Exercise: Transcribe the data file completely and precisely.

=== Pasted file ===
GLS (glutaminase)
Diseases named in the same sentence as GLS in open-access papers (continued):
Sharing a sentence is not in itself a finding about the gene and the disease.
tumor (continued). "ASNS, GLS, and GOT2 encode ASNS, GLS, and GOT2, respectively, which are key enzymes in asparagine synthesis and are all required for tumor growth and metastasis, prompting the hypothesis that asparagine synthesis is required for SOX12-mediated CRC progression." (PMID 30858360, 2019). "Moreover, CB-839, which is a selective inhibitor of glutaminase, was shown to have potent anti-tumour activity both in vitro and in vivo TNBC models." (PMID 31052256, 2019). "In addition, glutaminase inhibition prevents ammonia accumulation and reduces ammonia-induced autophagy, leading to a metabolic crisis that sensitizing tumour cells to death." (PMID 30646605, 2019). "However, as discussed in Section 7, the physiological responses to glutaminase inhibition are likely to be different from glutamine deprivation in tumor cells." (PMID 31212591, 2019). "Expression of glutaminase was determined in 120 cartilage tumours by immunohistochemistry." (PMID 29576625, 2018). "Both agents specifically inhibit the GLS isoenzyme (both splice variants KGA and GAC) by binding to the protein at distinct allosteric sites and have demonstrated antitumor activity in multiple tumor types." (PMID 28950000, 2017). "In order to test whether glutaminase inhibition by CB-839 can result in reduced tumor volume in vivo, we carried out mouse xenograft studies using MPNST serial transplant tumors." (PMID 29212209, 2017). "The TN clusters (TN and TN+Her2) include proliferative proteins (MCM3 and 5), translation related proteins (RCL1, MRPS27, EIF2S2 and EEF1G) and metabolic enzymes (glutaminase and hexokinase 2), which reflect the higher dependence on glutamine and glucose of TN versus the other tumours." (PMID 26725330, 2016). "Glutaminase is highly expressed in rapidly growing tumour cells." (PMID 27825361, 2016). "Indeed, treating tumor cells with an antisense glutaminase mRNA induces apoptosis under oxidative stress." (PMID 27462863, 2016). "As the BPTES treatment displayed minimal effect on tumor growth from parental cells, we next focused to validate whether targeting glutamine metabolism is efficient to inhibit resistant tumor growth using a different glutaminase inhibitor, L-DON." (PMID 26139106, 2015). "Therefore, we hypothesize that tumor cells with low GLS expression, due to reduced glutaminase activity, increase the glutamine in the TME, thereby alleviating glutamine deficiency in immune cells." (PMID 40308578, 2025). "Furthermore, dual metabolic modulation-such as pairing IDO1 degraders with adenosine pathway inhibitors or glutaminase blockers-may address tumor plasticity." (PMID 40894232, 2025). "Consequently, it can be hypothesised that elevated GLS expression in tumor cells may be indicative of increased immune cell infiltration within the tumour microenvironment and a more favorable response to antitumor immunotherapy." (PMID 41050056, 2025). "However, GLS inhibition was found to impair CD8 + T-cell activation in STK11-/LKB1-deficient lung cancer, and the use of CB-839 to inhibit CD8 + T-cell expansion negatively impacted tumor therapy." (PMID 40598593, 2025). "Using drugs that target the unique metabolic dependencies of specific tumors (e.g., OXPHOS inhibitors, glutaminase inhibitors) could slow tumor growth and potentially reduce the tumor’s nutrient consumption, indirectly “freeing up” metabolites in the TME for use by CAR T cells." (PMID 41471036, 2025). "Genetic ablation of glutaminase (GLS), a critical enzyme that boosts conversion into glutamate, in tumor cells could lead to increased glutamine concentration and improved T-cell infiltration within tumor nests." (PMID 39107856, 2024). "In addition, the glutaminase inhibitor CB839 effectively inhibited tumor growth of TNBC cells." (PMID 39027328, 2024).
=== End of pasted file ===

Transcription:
GLS (glutaminase)
Diseases named in the same sentence as GLS in open-access papers (continued):
Sharing a sentence is not in itself a finding about the gene and the disease.
tumor (continued). "ASNS, GLS, and GOT2 encode ASNS, GLS, and GOT2, respectively, which are key enzymes in asparagine synthesis and are all required for tumor growth and metastasis, prompting the hypothesis that asparagine synthesis is required for SOX12-mediated CRC progression." (PMID 30858360, 2019). "Moreover, CB-839, which is a selective inhibitor of glutaminase, was shown to have potent anti-tumour activity both in vitro and in vivo TNBC models." (PMID 31052256, 2019). "In addition, glutaminase inhibition prevents ammonia accumulation and reduces ammonia-induced autophagy, leading to a metabolic crisis that sensitizing tumour cells to death." (PMID 30646605, 2019). "However, as discussed in Section 7, the physiological responses to glutaminase inhibition are likely to be different from glutamine deprivation in tumor cells." (PMID 31212591, 2019). "Expression of glutaminase was determined in 120 cartilage tumours by immunohistochemistry." (PMID 29576625, 2018). "Both agents specifically inhibit the GLS isoenzyme (both splice variants KGA and GAC) by binding to the protein at distinct allosteric sites and have demonstrated antitumor activity in multiple tumor types." (PMID 28950000, 2017). "In order to test whether glutaminase inhibition by CB-839 can result in reduced tumor volume in vivo, we carried out mouse xenograft studies using MPNST serial transplant tumors." (PMID 29212209, 2017). "The TN clusters (TN and TN+Her2) include proliferative proteins (MCM3 and 5), translation related proteins (RCL1, MRPS27, EIF2S2 and EEF1G) and metabolic enzymes (glutaminase and hexokinase 2), which reflect the higher dependence on glutamine and glucose of TN versus the other tumours." (PMID 26725330, 2016). "Glutaminase is highly expressed in rapidly growing tumour cells." (PMID 27825361, 2016). "Indeed, treating tumor cells with an antisense glutaminase mRNA induces apoptosis under oxidative stress." (PMID 27462863, 2016). "As the BPTES treatment displayed minimal effect on tumor growth from parental cells, we next focused to validate whether targeting glutamine metabolism is efficient to inhibit resistant tumor growth using a different glutaminase inhibitor, L-DON." (PMID 26139106, 2015). "Therefore, we hypothesize that tumor cells with low GLS expression, due to reduced glutaminase activity, increase the glutamine in the TME, thereby alleviating glutamine deficiency in immune cells." (PMID 40308578, 2025). "Furthermore, dual metabolic modulation-such as pairing IDO1 degraders with adenosine pathway inhibitors or glutaminase blockers-may address tumor plasticity." (PMID 40894232, 2025). "Consequently, it can be hypothesised that elevated GLS expression in tumor cells may be indicative of increased immune cell infiltration within the tumour microenvironment and a more favorable response to antitumor immunotherapy." (PMID 41050056, 2025). "However, GLS inhibition was found to impair CD8 + T-cell activation in STK11-/LKB1-deficient lung cancer, and the use of CB-839 to inhibit CD8 + T-cell expansion negatively impacted tumor therapy." (PMID 40598593, 2025). "Using drugs that target the unique metabolic dependencies of specific tumors (e.g., OXPHOS inhibitors, glutaminase inhibitors) could slow tumor growth and potentially reduce the tumor’s nutrient consumption, indirectly “freeing up” metabolites in the TME for use by CAR T cells." (PMID 41471036, 2025). "Genetic ablation of glutaminase (GLS), a critical enzyme that boosts conversion into glutamate, in tumor cells could lead to increased glutamine concentration and improved T-cell infiltration within tumor nests." (PMID 39107856, 2024). "In addition, the glutaminase inhibitor CB839 effectively inhibited tumor growth of TNBC cells." (PMID 39027328, 2024).